MRC Human Nutrition Research

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MRC Human Nutrition Research
Elsie Widdowson Laboratory.jpg
Abbreviation HNR
Motto Improving Health Through Nutrition Research
Formation 1998
Type Research institute
Legal status Government agency
Purpose Human nutrition research in the UK
Headquarters Elsie Widdowson Laboratory
Coordinates 52°10′57″N 0°10′51″E / 52.18250°N 0.18083°E / 52.18250; 0.18083Coordinates: 52°10′57″N 0°10′51″E / 52.18250°N 0.18083°E / 52.18250; 0.18083
Region served
Dr Ann Prentice
Parent organization
Medical Research Council
Affiliations School of Clinical Medicine, University of Cambridge, Food Standards Agency
c. 100 nutrition scientists
Website HNR

MRC Human Nutrition Research is the largest research institute in the UK for human nutrition, and is based in Cambridge.


In 1998 MRC Human Nutrition Research (HNR) was formed as a result of the restructuring of the Dunn Human Nutrition Unit following the resignation of Professor Roger Whitehead.[1] The Medical Research Council (MRC), founded in 1913, had previously had a Human Nutrition Research Unit at the end of the Second World War; this was founded and directed by BS Platt, and was interested in serious nutritional deficiencies in children, that would cause significantly premature death. HNR was formed in order to continue to advance the MRC's portfolio of strategic and applied nutrition research.


The mission of HNR is to conduct nutrition research and surveillance to improve the health of the population with a focus on obesity and metabolic risk, musculoskeletal health, intestinal health and nutritional inequalities.[1]


HNR currently states that its 4 objectives[1] are to:

  • Advance knowledge through discovery science, the development of innovative methodologies and the application of specialist expertise in priority areas
  • Improve health and economic advantage through the exchange of knowledge and technology to inform nutrition policy and practice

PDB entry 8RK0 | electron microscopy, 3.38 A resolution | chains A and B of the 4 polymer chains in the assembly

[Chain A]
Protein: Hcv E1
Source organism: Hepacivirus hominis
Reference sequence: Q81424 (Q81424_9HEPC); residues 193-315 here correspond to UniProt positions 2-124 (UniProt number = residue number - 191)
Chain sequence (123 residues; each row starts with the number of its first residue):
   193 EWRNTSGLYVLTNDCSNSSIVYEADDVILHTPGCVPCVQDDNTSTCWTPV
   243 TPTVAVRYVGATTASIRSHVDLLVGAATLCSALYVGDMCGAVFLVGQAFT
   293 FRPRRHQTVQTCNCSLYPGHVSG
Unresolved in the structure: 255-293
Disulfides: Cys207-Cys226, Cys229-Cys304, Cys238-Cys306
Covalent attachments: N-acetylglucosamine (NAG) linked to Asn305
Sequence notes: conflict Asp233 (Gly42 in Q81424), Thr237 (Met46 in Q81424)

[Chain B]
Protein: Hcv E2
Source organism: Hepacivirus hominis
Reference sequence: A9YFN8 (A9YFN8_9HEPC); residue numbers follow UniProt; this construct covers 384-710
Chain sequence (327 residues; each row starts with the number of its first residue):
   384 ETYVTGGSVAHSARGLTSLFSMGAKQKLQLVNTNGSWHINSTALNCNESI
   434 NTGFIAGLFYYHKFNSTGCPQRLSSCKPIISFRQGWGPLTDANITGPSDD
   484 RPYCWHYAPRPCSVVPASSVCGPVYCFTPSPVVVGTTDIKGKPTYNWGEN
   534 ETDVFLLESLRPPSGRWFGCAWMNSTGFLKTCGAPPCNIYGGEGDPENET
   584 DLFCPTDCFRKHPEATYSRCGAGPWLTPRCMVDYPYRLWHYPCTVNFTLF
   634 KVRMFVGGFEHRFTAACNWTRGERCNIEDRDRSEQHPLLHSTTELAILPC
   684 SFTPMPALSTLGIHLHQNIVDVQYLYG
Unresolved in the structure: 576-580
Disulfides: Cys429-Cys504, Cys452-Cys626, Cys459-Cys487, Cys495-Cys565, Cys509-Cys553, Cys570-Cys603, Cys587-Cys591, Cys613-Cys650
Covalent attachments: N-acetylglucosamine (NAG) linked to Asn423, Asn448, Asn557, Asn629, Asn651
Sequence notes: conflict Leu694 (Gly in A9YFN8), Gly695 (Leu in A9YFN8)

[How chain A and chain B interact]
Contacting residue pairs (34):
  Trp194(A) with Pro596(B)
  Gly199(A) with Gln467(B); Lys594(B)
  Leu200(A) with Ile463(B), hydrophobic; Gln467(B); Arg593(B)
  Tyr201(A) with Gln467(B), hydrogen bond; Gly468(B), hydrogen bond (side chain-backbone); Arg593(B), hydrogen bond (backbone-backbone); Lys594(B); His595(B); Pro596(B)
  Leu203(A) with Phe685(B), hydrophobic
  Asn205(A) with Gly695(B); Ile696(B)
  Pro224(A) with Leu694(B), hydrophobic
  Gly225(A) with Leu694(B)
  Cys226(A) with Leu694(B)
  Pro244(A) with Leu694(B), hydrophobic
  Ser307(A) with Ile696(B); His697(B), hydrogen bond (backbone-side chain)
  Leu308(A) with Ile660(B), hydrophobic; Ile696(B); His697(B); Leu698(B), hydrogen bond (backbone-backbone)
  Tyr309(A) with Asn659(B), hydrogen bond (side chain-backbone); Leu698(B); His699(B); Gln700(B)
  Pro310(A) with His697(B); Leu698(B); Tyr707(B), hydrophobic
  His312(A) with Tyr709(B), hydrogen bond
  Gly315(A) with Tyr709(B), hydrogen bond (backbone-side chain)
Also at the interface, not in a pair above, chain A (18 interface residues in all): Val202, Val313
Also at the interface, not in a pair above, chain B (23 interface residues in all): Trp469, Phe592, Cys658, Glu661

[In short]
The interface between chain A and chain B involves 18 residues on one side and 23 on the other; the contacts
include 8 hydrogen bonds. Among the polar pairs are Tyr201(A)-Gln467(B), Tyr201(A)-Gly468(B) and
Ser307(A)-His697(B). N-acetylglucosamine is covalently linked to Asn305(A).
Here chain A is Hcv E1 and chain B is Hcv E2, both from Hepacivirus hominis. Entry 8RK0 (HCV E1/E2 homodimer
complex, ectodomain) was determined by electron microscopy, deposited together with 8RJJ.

• Provide opportunities for training and to build capacity for nutrition research
  • Foster a dialogue with the public on nutrition science and its implications for health


HNR is based at Peterhouse Technology Park, in south-east Cambridge, on the South Cambridgeshire-Cambridge boundary, round the corner from the Fulbourn - Cherry Hinton Tesco and Fulbourn Hospital. ARM Holdings have their headquarters on the same site.

It is divided into 3 main research departments and a support department:

  • Cellular and Molecular Sciences
  • Nutritional Physiology & Biomarkers
  • Diet and Population Health
  • Scientific Operations & Logistics

These departments house research groups concerned with:

  • Maternal & Child Nutrition
  • National Nutrition Surveys
  • Nutrition & Bone Health
  • Nutritional Interventions
  • Obesity & Related Metabolic Disorders
  • Nutrition Communications and Translation into Policy & Practice
  • Nutrition Epidemiology
  • Biomineral Research
  • Lipid Profiling and Signalling
  • Physiological Modelling of Metabolic Risk
  • Dietary Assessment

HNR also has a library which houses an important collection of historically significant research documents.


HNR conducts nutrition research and surveillance to improve the health of the population with a focus on obesity and metabolic risk, musculoskeletal health, intestinal health and nutritional inequalities.


In November 1999 HNR scientists discovered that children in the early 1950s, despite food rationing, had healthier diets than children today. They had a greater intake of calcium, from drinking more milk, and of iron, as they ate more red meat than poultry and iron containing dark green vegetables such as broccoli and kale. In the early 1950s, no children would have eaten pasta, but 50% of children in the 1990s did. However children in the 1950s were faced with more incurable illnesses, prevented today by vaccination.

In September 2002, HNR scientists proved a link between diabetes and being overweight. They found that people who had lost 9 lb in weight had reduced the chances of having diabetes by 58%.

In 2007, a study was conducted to research the effect of negative weight stigmas on patients. The conclusion was that in several cases, the belief in the negative weight stigmas led to overeating and bad health habits in patients who were studies. More details can be found in the official report listed under references.

HNR participated in the National Diet and Nutrition Survey and the MRC's National Survey of Health and Development,[2] which showed insights such as approximately five per cent of the UK's population are vegetarian.

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